Just went you thought is was safe to reach for that biscuit, beware! Your choice of biscuit may have varying affects of your health.
Mindlab have undertaken a risk assessment on 15 types of popular tea break biscuits and come up with some findings. Dr David Lewis of Mindlab explains:
"We tested the physical properties of 15 popular types of biscuits. Along with aspects of their consumption such as 'dunkability' and crumb dispersal."
I’m not sure which is worse the fact that Mindlab have come up with a Biscuit Injury Threat Evaluation or that the makers of Rocky commissioned the survey and were not evaluated in the results. Are we going to have BITE con alerts not posted on the packaging along with the nutritional goodness indicators.
Mike Driver, Marketing Director for Rocky said:
"We commissioned this study after learning how many biscuit related injuries are treated by doctors each year."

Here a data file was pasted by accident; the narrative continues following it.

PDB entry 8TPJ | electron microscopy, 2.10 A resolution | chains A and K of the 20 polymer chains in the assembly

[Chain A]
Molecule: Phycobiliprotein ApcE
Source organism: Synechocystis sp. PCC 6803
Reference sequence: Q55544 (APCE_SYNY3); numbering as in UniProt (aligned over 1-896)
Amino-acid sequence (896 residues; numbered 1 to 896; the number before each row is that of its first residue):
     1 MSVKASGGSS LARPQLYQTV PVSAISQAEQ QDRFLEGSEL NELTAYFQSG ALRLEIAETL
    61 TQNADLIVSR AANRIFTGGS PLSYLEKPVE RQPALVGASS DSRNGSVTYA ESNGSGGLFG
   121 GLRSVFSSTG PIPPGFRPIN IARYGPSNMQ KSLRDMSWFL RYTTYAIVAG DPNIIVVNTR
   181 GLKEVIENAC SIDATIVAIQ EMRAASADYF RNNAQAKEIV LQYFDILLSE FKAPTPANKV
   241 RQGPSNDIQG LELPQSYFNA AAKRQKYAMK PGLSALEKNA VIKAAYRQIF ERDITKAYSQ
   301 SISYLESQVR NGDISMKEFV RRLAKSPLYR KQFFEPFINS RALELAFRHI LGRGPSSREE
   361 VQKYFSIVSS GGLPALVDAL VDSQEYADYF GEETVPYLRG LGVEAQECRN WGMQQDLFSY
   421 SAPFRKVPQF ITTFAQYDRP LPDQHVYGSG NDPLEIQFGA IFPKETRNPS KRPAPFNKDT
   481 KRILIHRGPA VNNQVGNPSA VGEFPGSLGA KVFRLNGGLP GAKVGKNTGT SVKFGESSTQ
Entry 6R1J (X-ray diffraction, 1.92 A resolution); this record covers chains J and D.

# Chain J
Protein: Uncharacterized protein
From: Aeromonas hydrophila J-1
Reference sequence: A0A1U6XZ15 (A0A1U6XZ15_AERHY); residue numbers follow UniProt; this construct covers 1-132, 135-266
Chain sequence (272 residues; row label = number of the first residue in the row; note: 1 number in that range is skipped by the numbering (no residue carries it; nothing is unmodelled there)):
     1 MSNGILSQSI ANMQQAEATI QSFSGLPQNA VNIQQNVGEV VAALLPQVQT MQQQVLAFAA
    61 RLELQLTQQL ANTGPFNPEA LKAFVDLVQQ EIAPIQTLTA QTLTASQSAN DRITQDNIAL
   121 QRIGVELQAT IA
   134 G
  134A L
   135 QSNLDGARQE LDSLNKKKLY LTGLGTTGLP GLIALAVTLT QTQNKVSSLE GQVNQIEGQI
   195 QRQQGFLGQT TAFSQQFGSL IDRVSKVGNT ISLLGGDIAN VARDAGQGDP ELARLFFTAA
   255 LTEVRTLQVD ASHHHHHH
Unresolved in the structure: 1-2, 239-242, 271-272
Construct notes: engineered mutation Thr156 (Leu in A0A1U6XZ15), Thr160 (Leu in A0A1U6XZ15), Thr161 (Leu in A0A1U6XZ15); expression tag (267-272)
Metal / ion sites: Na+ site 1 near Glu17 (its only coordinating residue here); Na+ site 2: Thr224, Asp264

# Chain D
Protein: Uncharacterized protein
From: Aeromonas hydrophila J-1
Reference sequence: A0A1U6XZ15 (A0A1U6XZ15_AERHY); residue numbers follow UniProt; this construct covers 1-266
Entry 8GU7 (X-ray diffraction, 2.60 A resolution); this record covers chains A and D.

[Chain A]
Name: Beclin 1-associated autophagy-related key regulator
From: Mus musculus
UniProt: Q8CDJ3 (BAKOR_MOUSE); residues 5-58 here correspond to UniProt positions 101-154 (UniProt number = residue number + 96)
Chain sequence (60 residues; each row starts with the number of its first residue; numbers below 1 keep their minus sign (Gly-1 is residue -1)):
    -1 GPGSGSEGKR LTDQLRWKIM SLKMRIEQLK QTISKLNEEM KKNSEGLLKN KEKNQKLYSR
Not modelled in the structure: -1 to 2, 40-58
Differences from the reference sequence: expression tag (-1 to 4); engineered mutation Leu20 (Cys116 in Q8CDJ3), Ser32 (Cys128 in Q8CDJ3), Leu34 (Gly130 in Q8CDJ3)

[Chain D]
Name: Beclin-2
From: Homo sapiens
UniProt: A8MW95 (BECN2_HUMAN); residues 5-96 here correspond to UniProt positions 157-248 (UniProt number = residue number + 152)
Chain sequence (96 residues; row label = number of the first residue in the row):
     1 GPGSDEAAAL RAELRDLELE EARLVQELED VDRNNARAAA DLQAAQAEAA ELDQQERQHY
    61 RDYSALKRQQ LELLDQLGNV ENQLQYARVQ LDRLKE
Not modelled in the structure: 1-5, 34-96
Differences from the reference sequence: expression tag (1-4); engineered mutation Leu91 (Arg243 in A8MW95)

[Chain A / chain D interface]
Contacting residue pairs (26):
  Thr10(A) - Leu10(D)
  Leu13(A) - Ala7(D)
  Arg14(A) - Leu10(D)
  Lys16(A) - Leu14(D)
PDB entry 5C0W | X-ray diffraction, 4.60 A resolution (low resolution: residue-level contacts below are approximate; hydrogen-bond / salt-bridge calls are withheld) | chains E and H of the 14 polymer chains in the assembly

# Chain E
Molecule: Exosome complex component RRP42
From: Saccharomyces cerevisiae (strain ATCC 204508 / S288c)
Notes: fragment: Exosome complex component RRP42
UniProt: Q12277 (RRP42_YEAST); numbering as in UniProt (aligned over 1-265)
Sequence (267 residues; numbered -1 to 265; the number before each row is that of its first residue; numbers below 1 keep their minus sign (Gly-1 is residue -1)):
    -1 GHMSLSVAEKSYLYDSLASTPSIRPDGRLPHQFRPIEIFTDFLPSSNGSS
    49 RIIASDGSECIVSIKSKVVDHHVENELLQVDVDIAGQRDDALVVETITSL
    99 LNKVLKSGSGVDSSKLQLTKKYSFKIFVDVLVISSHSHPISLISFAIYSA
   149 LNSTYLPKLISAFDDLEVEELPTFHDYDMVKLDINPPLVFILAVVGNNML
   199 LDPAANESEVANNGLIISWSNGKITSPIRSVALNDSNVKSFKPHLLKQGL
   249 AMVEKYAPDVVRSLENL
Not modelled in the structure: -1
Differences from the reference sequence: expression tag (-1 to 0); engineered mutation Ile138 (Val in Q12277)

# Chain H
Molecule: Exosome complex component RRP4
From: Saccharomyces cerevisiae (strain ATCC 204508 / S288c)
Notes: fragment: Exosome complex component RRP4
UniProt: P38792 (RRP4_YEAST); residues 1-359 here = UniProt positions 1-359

So what sort of injuries have biscuit eaters encountered:
- people poking themselves in the eye with a biscuit
- falling off a chair while reaching for the tin
- sustaining burns after dunking a biscuit in scalding tea
- being hitby fragments flying through the air
- choking on crumbs
damaging a tooth or filling ona particularly hard biscuit
one person ended up stuck in wet concrete after wading in to pick up a stray biscuit
Surely the last of these is not the fault of the poor innocent confection. However, I’m sure you’ll be wondering just what to avoid next time you head for the biscuit barrel.
According to Mindlab's calculations, here is the full list of the UK's riskiest biscuits, together with their 'danger' rating:
I’ll be watching the Custard Creams on the next desk out of the corner of my eye all day now. Why do we not have any Jaffa Cakes in?